Food Waste and Localism

A recent article in the Asheville Citizen Times referenced a report by Dana Gunders of the Natural Resources Defense Council – Wasted: How America Is Losing Up to 40 Percent of Its Food from Farm to Fork to Landfill.  This August 2012 release highlighted that food waste is worth about $165 billion each year and one in six Americans have food insecurity.

Local economic development including localizing food systems can reduce some of the inefficiency and the author includes a general reference to this solution – “Encouraging the growth of regional food systems can help alleviate some of the losses associated with fresh products. Shorter transport times and distances would likely lead to lower ”shrink” (loss of product) during transport and could create a market for produce with a shorter shelf life at the time of harvest”.

Other localism strategies include (i) more closely matching farmer growing plans with consumer demand (ii) linking the quantity of imperfect food with the numbers of farmers markets (iii) mobilizing local labor to harvest unmarketable foods and deliver it to food banks (iv) local business associations supporting regular waste audits and collaboration across the value chains to reduce inefficiency (v) local government food waste prevention campaign that targets consumer and business values.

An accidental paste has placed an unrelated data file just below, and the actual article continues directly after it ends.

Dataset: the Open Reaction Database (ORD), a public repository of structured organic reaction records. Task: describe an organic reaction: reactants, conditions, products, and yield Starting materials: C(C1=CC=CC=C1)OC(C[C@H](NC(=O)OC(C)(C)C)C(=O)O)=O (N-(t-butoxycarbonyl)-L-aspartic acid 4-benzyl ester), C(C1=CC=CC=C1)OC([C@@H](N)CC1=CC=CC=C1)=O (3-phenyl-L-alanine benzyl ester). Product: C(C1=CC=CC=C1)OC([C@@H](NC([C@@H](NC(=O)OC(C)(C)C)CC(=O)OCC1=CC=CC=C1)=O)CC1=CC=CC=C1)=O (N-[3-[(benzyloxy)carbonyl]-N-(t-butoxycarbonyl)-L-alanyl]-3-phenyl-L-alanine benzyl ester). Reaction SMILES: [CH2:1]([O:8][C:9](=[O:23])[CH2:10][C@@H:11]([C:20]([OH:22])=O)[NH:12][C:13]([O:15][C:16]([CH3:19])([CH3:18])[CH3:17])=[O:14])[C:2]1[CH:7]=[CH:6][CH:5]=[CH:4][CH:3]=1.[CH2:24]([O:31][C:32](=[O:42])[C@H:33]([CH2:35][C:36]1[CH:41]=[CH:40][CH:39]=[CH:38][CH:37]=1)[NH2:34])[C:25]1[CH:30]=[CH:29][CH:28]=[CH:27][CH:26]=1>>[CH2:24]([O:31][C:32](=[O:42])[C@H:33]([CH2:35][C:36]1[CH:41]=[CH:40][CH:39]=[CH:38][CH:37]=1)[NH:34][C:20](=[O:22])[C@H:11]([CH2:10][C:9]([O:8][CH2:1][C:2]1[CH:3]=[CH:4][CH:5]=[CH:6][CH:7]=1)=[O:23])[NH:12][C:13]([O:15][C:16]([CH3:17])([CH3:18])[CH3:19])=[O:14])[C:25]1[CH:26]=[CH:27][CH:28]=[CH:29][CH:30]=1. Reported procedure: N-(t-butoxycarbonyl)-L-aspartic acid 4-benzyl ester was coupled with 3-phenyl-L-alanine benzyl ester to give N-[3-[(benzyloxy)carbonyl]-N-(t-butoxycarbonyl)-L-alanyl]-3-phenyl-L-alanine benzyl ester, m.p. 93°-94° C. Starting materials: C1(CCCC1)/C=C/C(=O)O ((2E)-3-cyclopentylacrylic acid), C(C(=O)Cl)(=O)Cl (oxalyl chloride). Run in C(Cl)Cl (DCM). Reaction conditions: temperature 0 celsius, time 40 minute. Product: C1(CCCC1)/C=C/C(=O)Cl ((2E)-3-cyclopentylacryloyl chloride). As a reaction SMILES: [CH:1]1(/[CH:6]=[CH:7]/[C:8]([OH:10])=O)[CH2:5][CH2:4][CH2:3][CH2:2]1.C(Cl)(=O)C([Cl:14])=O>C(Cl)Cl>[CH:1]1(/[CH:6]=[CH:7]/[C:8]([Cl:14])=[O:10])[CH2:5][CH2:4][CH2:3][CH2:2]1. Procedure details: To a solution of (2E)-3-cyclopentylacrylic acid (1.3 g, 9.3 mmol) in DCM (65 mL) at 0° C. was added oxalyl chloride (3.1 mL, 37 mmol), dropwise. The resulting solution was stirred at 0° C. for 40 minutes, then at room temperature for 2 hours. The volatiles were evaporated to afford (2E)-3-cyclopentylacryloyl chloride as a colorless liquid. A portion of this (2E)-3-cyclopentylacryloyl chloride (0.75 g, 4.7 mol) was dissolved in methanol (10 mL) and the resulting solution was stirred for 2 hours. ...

Recycling of containers etc has come a long way but food is “not on the radar of many Americans”. The average American consumer discards 10 times as much as the average Southeast Asian and raising the consciousness around food at the local community level is possibly a tangible leverage for mindfulness that has broader implications. At multiple levels and forums it needs to be acceptable to promote self awareness and psychological flexibility in the context of personal and community development. We need to be more attentive to how disconnected our actions are from: time (short term thinking);  place (effect on all ecosystems locally and globally); and person (our effect on others). Changing behavior is often more effective collectively and all community organizations, including education systems, have a role to play. Healthy decision making for the individual and community should be proactively informed by a local culture of caring and understanding rather than crisis.